A Murder at Rosamund's Gate: Book summary and reviews of A Murder at Rosamund's Gate by Susanna Calkins

A Murder at Rosamund's Gate

A Lucy Campion Mystery

By Susanna Calkins

A Murder at Rosamund's Gate
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  • Published in USA  Apr 2013,
    352 pages.

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Book Summary

In Susanna Calkins's atmospheric debut novel, a chambermaid must uncover a murderer in seventeenth-century plague-ridden London.

For Lucy Campion, a seventeenth-century English chambermaid serving in the household of the local magistrate, life is an endless repetition of polishing pewter, emptying chamber pots, and dealing with other household chores until a fellow servant is ruthlessly killed, and someone she loves is wrongly arrested for the crime. In a time where the accused are presumed guilty until proven innocent, lawyers aren't permitted to defend their clients, and - if the plague doesn't kill them first - public executions draw a large crowd of spectators, Lucy knows she may never see this person alive again. Unless, that is, she can identify the true murderer.

Determined to do just that, Lucy finds herself venturing out of her expected station and into raucous printers' shops, secretive gypsy camps, the foul streets of London, and even the bowels of Newgate prison on a trail that might lead her straight into the arms of the killer.

In her debut novel, Susanna Calkins seamlessly blends historical detail, romance, and mystery into a moving and highly entertaining tale.

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Reviews

Media Reviews

"Calkin's debut mystery places her unusual detective in a world rich in carefully researched historical detail. Even mystery mavens who winkle out the killer may well enjoy the story anyway." - Kirkus

"Calkins makes Lucy's efforts to find the real killer entirely plausible, leading to a nail-biter climax with London in flames. This history-mystery delivers a strong heroine making her way through the social labyrinth of Restoration London. - Booklist

"The solution isn't quite at the same level as the other aspects of the plot, but the high-quality writing augurs well for future outings." - Publishers Weekly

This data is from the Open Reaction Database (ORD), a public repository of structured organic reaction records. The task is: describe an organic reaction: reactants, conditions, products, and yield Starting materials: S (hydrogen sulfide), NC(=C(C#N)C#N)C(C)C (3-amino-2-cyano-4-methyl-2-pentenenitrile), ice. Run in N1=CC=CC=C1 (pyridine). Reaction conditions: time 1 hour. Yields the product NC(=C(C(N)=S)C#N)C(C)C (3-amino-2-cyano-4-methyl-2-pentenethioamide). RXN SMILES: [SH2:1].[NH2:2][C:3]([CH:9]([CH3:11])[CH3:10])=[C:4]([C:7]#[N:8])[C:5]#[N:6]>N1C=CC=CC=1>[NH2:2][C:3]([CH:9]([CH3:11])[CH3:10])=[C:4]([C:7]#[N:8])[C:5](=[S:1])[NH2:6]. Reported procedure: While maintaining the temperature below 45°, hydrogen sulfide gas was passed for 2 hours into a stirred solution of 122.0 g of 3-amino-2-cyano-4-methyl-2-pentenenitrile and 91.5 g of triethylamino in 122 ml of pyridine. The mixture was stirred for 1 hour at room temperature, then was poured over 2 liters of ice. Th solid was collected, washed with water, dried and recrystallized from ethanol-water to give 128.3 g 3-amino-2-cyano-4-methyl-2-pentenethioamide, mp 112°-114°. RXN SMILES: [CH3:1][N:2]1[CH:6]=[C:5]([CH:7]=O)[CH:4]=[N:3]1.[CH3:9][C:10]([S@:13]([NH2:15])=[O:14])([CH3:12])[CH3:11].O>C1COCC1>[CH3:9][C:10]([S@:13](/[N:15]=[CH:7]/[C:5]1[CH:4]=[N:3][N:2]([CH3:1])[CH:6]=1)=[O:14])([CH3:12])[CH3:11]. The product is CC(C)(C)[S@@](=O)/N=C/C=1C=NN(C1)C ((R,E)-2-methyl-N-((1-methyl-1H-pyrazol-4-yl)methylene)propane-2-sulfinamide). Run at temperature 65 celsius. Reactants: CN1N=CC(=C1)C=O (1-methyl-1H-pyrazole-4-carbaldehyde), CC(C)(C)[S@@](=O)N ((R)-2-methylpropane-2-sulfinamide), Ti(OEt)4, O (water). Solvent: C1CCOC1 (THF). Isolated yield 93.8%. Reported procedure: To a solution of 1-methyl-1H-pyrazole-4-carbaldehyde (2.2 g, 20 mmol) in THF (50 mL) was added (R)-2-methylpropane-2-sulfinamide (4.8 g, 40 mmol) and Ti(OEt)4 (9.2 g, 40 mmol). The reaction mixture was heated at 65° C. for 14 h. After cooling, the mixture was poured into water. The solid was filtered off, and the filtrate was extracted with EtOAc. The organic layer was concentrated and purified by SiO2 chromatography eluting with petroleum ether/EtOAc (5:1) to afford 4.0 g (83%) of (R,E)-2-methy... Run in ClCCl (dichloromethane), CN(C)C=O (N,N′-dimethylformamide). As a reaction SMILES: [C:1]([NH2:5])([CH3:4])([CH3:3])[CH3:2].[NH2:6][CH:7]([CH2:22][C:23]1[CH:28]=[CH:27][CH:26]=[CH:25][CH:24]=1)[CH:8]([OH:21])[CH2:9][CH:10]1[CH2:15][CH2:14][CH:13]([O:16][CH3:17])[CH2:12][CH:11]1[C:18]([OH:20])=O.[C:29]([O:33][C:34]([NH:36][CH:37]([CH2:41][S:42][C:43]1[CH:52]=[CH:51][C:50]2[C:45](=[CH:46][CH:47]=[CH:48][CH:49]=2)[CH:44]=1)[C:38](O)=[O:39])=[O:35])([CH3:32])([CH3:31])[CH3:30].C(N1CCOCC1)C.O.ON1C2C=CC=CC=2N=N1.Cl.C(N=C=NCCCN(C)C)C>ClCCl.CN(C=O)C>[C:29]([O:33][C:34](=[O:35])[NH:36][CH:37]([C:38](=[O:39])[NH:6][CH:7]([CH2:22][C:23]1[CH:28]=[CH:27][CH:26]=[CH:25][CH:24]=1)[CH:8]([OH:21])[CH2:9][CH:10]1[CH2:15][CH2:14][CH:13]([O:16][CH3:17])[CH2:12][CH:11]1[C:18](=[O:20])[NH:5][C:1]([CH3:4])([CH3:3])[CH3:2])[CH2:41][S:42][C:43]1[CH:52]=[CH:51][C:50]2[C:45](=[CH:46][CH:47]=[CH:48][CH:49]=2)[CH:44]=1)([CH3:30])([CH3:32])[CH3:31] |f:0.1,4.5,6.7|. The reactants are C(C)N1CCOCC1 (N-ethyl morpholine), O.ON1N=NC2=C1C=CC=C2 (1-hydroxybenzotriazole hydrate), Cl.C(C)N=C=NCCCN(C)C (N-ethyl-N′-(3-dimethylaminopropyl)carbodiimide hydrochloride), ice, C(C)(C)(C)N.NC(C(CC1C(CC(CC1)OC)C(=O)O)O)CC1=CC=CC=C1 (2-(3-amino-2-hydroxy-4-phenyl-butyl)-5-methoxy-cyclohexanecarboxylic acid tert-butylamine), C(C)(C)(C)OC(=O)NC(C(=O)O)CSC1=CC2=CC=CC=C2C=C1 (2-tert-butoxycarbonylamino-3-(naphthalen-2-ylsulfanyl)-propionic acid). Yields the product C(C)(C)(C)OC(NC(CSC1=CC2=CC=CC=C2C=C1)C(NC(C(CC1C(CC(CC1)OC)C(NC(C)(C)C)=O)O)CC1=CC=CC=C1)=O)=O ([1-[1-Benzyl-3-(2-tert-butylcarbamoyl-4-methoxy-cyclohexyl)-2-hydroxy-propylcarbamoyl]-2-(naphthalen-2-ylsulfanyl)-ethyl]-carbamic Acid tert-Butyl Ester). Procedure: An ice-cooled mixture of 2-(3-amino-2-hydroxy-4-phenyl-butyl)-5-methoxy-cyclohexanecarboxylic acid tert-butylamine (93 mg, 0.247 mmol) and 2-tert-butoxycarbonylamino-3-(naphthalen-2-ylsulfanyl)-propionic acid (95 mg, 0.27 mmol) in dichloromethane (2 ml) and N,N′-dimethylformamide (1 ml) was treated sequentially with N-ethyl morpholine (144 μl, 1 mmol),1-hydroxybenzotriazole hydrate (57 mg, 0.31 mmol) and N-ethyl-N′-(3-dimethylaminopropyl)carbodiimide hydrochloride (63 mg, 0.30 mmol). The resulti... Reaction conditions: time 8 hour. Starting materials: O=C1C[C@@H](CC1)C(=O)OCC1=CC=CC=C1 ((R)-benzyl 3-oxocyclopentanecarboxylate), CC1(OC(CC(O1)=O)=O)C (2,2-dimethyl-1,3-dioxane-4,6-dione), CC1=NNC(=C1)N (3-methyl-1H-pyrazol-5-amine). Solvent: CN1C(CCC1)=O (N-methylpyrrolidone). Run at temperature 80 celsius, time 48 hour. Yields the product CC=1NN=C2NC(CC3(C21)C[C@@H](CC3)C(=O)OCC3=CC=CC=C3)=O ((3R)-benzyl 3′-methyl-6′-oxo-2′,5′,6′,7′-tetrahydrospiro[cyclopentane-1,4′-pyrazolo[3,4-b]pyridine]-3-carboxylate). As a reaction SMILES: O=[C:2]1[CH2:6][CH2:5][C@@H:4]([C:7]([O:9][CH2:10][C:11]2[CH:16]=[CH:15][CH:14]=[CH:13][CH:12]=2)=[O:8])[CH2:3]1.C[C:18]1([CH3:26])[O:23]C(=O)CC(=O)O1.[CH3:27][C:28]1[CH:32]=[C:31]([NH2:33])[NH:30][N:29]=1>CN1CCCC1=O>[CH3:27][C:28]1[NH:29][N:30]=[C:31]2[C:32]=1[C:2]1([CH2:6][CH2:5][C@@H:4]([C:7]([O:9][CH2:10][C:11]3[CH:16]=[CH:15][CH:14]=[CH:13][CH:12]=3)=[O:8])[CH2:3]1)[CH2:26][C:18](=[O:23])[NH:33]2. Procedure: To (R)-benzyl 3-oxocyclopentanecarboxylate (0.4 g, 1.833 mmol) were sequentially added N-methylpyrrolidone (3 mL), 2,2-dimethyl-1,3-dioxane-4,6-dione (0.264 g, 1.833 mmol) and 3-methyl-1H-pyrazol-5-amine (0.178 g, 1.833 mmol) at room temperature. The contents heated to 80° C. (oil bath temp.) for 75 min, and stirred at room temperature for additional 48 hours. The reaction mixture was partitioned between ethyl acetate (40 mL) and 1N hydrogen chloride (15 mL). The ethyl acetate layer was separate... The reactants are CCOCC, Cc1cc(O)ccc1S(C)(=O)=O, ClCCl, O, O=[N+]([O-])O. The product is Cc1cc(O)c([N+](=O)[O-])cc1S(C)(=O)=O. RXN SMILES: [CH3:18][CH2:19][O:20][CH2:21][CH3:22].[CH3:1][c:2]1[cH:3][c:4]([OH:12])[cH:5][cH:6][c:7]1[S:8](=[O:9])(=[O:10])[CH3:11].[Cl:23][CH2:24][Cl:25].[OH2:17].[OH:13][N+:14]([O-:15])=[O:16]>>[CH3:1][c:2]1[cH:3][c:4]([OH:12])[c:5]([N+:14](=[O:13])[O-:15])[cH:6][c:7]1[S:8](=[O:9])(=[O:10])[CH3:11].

"Susanna Calkins makes Restoration England come alive in her terrific debut, A Murder at Rosamund's Gate. Murder, romance, and flawless social history combine into a beautifully crafted mystery that captivates until the very last page." - Stefanie Pintoff, author of In the Shadow of Gotham

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Reader Reviews

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Rated 3 of 5 of 5 by Theresa R. (Sierra Madre, CA)
OK book, nothing special
Although I liked the author's writing style and the historical period she was writing about, I was not impressed with the actual story line. The "mystery" was easy to solve and her characters were not as fully developed as I would have liked. I would probably give this author another chance and read something else by her, but would not recommend this book to anyone.

Rated 3 of 5 of 5 by Juli S. (Portland, OR)
A bit of a disappointment
I had high hopes for this one but it ended up leaving me feeling a bit disappointed. It felt a bit slow, particularly at the beginning. The characters were a bit flat. It felt a little disjointed and didn't flow well. It was almost like two different stories featuring the same characters with the part about the plague simply inserted between two sections of the mystery story. I doubt I'll read more of this series.

Rated 4 of 5 of 5 by Carol G. (Little Egg Harbor, NJ)
A Murder at Rosamund's Gate
Great read! Loved it from page 1. A beautiful mystery that keeps one guessing. I loved reading about this period in English history as well. I think the ending could have been stronger and may not please all but overall a definite recommendation.

Rated 4 of 5 of 5 by Therese X. (Calera, AL)
Daring New Mystery Sleuth of the 17th Century
Lucy Campion, a young servant in the benevolent Hargrave household, home to a London magistrate, learns that a constable's early morning visit brings news of a brutal murder. A young woman's unclothed body was found in the north fields with a note nearby requesting a romantic rendezvous. This immediately condemns the woman as immoral and Lucy realizes the victim is guilty till proven innocent. Yet who is interested in finding her killer? Soon, a similar murder happens closer to home, and through observation, Lucy suspects the behavior of one of the family, only to be told by him that an arrest has been made. Her brother, Will, a favorite with the ladies, is being held for murder in Newgate prison. Lucy is galvanized into action,facing the dangers of London and the horrors of the prison to prove her brother's innocence and perhaps bring justice to the murdered women. This new seventeenth-century London mystery series introduces Lucy Campion, a naively fearless young woman motivated by truth. Risking not only her place in a good household, but possibly her life, it's her daring that keeps the reader turning the pages, hoping to find that Lucy has prevailed while bringing a culprit to justice